Source: Sioux Center News July 8, 1943 p 2

Stanley Campagne, son of Mr. and Mrs. Gerrit Zeutenhorst, has a slight change of address. It is:
Cpl. T5 Stanley Campagne
Co. I, 80th Arm'd Regt.
APO 258
North Camp Polk, La.

Stanley is coming home on a furlough any time now. He is driving a Jeep. He drives the captain and Lts. around and likes his work fine, but is very eager to come home.

Source: Sioux Center News Sept. 2, 1943 p 10

Stanley Campagne surprised his family, Mr. and Mrs. Gerrit Zeutenhorst, by coming home on Saturday afternoon to spend a 15-day furlough with them.  He is stationed at North Camp Polk, La. and has recently been promoted to Tech. 5 Corp.  When on duty he drove an officers car.  He entered the service 6 months ago.

Source: Sioux Center News Sept. 16, 1943 p 2

Nelvina Den Hartog and Marjorie Addink drove to Sioux City on Saturday to get Cpl. Stanley Campagne who arrived there on his furlough.

Source: Sioux Center News Sept. 16, 1943 p 4

Miss Nelvina Den Hartog and Cpl. Stanley Campagne were united in marriage at the First Reformed Church parsonage at five o'clock Saturday afternoon, Sept. 18.
The bride will continue her teaching career and the groom will return to North Camp Polk, La., on Thursday.

Source: Sioux Center News Sept. 23, 1943 p 1

Cpl. Stanley Campagne 37475925
Co. C. 710th Tank Btn.,
APO 258
N. Camp Polk, La.

Source: Sioux Center News Sept. 30, 1943 p 10

Address change-
Cpl. T-5 Stanley Campagne 37475925
Serv. Co. 710th Tank Btn.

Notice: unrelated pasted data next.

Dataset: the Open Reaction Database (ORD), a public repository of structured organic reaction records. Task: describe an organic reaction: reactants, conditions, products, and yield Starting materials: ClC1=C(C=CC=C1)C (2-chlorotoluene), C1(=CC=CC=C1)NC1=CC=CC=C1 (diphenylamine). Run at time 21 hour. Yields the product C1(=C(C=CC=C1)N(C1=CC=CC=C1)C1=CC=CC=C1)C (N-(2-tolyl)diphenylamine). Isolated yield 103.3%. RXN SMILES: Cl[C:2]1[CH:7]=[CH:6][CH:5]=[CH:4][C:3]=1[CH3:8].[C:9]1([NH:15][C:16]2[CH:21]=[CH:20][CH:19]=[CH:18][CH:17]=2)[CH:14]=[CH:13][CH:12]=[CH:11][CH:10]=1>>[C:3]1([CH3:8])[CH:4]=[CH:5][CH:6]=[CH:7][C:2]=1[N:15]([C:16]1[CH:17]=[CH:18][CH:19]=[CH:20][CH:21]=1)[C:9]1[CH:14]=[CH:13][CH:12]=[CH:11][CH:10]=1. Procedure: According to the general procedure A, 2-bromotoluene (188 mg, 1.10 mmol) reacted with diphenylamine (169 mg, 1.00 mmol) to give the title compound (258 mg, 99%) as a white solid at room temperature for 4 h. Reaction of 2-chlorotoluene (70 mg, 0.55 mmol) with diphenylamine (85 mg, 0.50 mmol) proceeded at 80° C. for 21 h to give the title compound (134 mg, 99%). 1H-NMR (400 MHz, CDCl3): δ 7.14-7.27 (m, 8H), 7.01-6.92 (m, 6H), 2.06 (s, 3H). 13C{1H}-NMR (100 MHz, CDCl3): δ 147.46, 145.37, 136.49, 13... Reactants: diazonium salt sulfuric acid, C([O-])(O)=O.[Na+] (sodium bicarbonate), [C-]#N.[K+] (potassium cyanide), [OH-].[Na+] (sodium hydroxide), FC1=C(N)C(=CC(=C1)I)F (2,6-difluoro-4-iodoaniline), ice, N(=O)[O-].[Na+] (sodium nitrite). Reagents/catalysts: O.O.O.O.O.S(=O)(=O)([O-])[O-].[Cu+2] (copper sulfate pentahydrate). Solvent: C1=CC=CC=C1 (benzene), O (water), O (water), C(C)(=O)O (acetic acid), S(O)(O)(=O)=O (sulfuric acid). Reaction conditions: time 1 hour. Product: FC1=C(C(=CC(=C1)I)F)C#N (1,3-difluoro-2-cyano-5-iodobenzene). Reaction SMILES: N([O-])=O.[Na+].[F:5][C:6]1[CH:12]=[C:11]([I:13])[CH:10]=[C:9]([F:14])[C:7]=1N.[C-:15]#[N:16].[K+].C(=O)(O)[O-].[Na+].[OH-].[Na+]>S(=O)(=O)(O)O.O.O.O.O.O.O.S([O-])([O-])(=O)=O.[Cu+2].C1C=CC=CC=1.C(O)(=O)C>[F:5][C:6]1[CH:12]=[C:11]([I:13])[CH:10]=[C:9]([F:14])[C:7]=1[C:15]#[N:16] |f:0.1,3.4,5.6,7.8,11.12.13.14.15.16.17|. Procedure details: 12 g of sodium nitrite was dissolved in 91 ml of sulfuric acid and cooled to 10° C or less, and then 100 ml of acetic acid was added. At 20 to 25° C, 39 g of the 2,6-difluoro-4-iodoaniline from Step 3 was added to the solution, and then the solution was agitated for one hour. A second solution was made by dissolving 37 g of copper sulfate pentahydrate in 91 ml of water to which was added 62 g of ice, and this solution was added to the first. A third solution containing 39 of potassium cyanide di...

APO 258
North Camp Polk, La.

Source: Sioux Center News Oct. 28, 1943 p 2

Mrs. Stanley Campagne left from LeMars early Sunday morning for San Diego, Calif. where she will join her husband who is stationed at the military base there.  She has given up her position as teacher in the rural school near Middleburg and plans to look for work at San Diego. 

Source: Sioux Center News Feb. 10, 1944 p 2

Cpl. Stanley Campagne has been transferred from Camp Polk, La. to Camp San Luis Obispo, Calif., and this new address:
Cpl. Stanley Campagne 37475925
Serv. Co. 710 Tank Bn.
Camp San Luis Obispo, Calif.

Source: Sioux Center News March 2, 1944 p 2

Stanley Campagne writes from Camp Cooke, Calif.

He has just returned from the desert and was taking time to write home.  He is at Camp Cooke at present but does not expect to be there very long.  He writes that they really had a tough week in the desert and this new camp is terrible.  It's all fine white sand and awfully windy every day.  Please say hello to all my dear ones and friends and I'm really anxious to hear from the good old home town of mine, as I haven't had any mail for a long time.  Please let me hear from you soon.  Your son, Cpl. T/5 Stanley Campagne.
Cpl. T/5 Stanley Campagne
Service Co. 710 Tank Bn.
ASN 37475925
Camp Cooke, Calif.  P. O. 2

Source: Sioux Center News May 11, 1944 p 2

Here are a few lines from Stan Campagne, son of Mrs. Gt. Zeutenhorst of Maurice-

July 7, 1944
Well, mother, I can write a little more now. Did you notice on top Hawaii?  Well, things are really swell around here.  I have seen Pearl Harbor, Honolulu, Waikiki Beach, and many other places.  I also have eaten coconuts, pineapples and bananas.  I'm sitting on the front of my truck with my shirt off.  Boy is the sun hot and I'm really brown.  I've had my shirt off every day since I've been here.  I received the Sioux Center News yesterday and was I tickled to get it.  It just brings a fellow back home again in memory.  Hats off to the good old Sioux Center News and my dear good friends and pals over there.  Thanks a lot.  I'm in the best of health and hope you are all too.  Well yesterday I didn't work but Eddie Jansen came over to see me and we talked and walked around, and Eddie said Lubbert Niessink was close by.  So we went over to see him.  So the three of us boys had a swell visit together. I hadn't seen Lubbert for 2 years.  We sure were tickled to meet each other.  Well, not much news. It's really hot here lately and lots of rain.  But I'm getting used to it by now.  Well how's dad?  Hope he is busy as a bee.  Hope all the rest of the family are well.  So I'll just have to say goodnight and I'll write more tomorrow.  Your son, Stan.